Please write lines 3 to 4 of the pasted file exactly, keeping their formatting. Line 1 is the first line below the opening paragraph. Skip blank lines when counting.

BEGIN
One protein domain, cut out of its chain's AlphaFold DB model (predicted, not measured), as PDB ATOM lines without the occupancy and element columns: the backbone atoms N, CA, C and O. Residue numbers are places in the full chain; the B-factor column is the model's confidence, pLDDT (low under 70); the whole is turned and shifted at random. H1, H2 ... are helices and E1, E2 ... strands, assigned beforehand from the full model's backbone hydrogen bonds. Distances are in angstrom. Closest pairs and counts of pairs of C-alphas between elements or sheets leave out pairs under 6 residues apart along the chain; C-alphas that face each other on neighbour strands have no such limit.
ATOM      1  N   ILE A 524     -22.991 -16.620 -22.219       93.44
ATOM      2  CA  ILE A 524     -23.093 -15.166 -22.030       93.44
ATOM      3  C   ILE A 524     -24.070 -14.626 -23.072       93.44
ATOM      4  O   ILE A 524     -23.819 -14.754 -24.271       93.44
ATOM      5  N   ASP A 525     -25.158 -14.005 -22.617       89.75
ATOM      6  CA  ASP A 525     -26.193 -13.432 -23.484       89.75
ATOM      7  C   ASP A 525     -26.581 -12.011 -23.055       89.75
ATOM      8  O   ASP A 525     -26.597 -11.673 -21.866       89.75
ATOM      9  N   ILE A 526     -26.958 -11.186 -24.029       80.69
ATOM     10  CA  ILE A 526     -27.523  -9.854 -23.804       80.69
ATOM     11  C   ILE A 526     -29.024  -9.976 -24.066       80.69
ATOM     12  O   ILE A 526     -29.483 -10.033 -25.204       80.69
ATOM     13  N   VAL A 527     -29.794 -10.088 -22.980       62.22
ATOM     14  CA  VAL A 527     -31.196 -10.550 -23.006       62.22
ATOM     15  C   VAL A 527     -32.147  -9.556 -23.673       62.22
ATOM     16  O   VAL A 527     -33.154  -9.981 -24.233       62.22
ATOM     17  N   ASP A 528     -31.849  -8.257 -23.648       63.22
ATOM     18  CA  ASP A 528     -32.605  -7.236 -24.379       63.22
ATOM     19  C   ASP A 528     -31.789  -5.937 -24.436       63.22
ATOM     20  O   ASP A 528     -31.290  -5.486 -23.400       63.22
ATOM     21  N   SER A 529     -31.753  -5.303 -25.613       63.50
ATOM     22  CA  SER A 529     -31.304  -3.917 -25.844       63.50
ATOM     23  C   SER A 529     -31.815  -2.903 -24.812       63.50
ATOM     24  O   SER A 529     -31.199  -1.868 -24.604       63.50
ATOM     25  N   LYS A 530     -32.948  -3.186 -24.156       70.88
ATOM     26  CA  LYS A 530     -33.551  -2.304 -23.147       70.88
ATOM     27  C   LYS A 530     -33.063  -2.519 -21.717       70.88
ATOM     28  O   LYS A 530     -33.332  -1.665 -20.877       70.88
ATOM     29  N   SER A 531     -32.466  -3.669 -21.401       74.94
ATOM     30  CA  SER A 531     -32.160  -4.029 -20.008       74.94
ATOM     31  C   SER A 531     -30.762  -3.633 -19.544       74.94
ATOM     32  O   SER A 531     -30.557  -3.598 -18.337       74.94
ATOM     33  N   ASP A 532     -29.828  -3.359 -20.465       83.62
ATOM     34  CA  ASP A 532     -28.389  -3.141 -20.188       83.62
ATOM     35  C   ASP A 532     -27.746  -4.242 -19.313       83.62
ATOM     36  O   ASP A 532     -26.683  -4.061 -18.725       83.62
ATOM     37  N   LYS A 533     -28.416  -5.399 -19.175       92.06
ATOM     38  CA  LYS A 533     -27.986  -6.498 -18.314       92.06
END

ATOM      3  C   ILE A 524     -24.070 -14.626 -23.072       93.44
ATOM      4  O   ILE A 524     -23.819 -14.754 -24.271       93.44